What to make of short-attention-span artists satirizing a short-attention-span world? An unofficial update of 1987's The Running Man (which itself was a sci-fi update, by way of Stephen King, of the deathless literary thriller "The Most Dangerous Game"), Neveldine/Taylor's Gamer is nothing if not a wild ride, made with a certain technical proficiency. It's also ugly, under-thought, and distasteful, an '80s throwback that recaptures those low-rent action movies that seemed to be made by cokeheads (and probably were).
Writer-directors Neveldine/Taylor (Crank) deliver the provocative premise by way of paper-thin characters. The expository "news" profile at the film's outset introduces us to a futuristic dystopia all but owned by Ken Castle (Michael C. Hall)—billionaire CEO of Castle Pay-Per-View and creator of the games "Society" and "Slayers." "Slayers" allows death-row inmates to gamble that they can survive thirty sessions and win their freedom. John "Kable" Tillman (Gerard Butler) is the popular "i-con"—or living avatar—controlled by gaming superstar Simon Silverton (Logan Lerman). Underground protest activists Humanz (Chris "Ludacris" Bridges, Alison Lohman, Aaron Yoo, et al) want to spring Kable and his ilk, and take Castle down, while Kable prioritizes springing his wife (Amber Valletta) from being an avatar (and hapless sexual slave) in the "Society" game. The supporting cast bursts with familiar faces: Kyra Sedgwick as celebrity interviewer Gina Parker Smith, John Leguizamo as jittery Freek (his solo show, mispelled), Keith David (Pitch Black), John de Lancie (Star Trek: The Next Generation), Milo Ventimiglia (Heroes), Michael Weston (House), Terry Crews (Idiocracy), Zoë Bell (Death Proof), Sam Witwer (Smallville), Efren Ramirez (Napoleon Dynamite)—the list goes on.
Neveldine/Taylor make every effort to assure Gamer won't be boring. But even at a trim ninety-five minutes, it quickly becomes exhausting through its admittedly impressive effects (the design of the internet parlor is awfully clever) and long stretches of mayhem with hyperactive editing: not only the "first person shooter" and seedily sexed-up Sims sequences, but also every dialogue scene is part and parcel of the filmmakers' overstimulated world. There's a kind of unity of vision here: though it depicts a relentlessly repulsive world, Gamer is certainly visually arresting, snazzy and grotty in turns. But there's simply too little thought put into the stock characters and the shallow satire. Gamer is what it's poking fun at: depraved, fetishistic macho imagery abounds and compounds as the movie goes along, muscles, boobs, blood, and viscera upping the exploitation factor instead of giving way to some solid plot development. By the time Hall lip syncs "I've Got You Under My Skin," you won't know what hit you or if you even care.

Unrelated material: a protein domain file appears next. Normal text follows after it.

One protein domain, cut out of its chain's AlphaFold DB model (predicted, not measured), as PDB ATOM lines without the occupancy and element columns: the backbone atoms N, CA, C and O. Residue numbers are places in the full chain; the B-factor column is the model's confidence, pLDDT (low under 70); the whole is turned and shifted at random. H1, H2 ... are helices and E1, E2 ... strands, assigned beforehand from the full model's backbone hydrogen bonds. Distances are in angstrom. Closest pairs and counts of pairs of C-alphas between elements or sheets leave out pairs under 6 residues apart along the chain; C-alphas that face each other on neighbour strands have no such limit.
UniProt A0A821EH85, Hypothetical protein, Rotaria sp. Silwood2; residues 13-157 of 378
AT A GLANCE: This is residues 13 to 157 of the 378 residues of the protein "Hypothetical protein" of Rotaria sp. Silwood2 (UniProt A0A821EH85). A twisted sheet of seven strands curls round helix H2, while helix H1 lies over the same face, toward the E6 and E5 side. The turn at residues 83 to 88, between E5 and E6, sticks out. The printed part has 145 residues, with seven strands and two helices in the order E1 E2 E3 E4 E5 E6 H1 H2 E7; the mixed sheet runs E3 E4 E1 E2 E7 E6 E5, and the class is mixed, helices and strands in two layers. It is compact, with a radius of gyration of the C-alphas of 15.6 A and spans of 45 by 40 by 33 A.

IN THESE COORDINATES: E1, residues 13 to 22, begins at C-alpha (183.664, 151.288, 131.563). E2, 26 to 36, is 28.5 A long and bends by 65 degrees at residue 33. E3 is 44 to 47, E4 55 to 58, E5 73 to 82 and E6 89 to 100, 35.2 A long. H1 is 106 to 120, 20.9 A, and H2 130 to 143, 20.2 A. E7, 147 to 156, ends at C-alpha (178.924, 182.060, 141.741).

Gamer provides an audio-visual onslaught, and the Blu-ray hi-def mastering by Lionsgate is up to the task. The picture here vibrantly captures the wild colors and dichotomy of sharply detailed sheen and grainy grit that defines the difference between the plugged-in upper class and the locked-in slave class. Contrast is intentionally extreme, but detail and texture are never lacking. The lossless DTS-HD Master Audio 7.1 mix is not only a definitive rendering of the source material, but a reference quality test of your home system, on the extreme end of the soundscape scale. There's not a lot of subtlety to this mix, but it's certainly impressive in its assaultive wraparound effects.
Playback options include the enhanced viewing experience offered by the iCon Mode, very similar to WB's "Maximum Movie Mode." The directors take charge of your viewing experience, offering video commentary as they pause or otherwise highlight footage at whim (this viewing experience adds thirty minutes to the run time, a sign of the mode's depth of coverage).
Cheat Codes is another viewing option, using an icon to access specialized crew commentary for selected scenes.
In keeping with the film's style, the audio commentary with writers/directors Neveldine/Taylor and actors Amber Valletta, Alison Lohman and Terry Crews is a bit chaotic and obnoxious, but there you go: fans of the film will get some insight into the directors' approach.
Inside the Game: Controlling Gamer (1:19:42, HD) is a rather astonishingly detailed, feature-length making-of documentary. Extensive set footage shares time with tons of talking-head interviewees: Neveldine/Taylor, producer Gary Lucchesi, producer Tom Rosenberg, executive producer David Rubin & producer Skip Williamson, Gerard Butler, Valletta, Crews, Michael C. Hall, Chris "Ludacris" Bridges, Logan Lerman, Kyra Sedgwick, Alison Lohman, director of photography Ekkehart Pollack, production designer Jerry Fleming, executive producer/VFX supervisor James McQuaide, stunt coordinator Darrin Prescott, first assistant director Jon Mallard, special makeup effects man Christien Tinsley, weapons master Guillaume DeLouche, editors Fernando Villena & Doobie White, and composers Geoff Zanelli & Robb Williamson.
"First Person Shooter: The Evolution of Red" (16:45, HD) details the use of the up-to-the-minute Red HD camera, celebrated here by Neveldine/Taylor, Ted Schilowitz of Red Digital Camera, McQuaide, and Pollack.
Also on the primary disc: the "Theatrical Trailer" (2:33, HD) and "Unseen Trailer (The Doobie-Ness Cut)" (2:43, HD).
Finally, Lionsgate packs the two-disc set with every bell and whistle at its disposal: D-Box enhancement; BD Touch, which uses an iPhone/iPod Touch app to deliver enhanced content; a "Metamenu"; bookmarking; and LG Live.
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Pioneer SP-C21 Center Speaker
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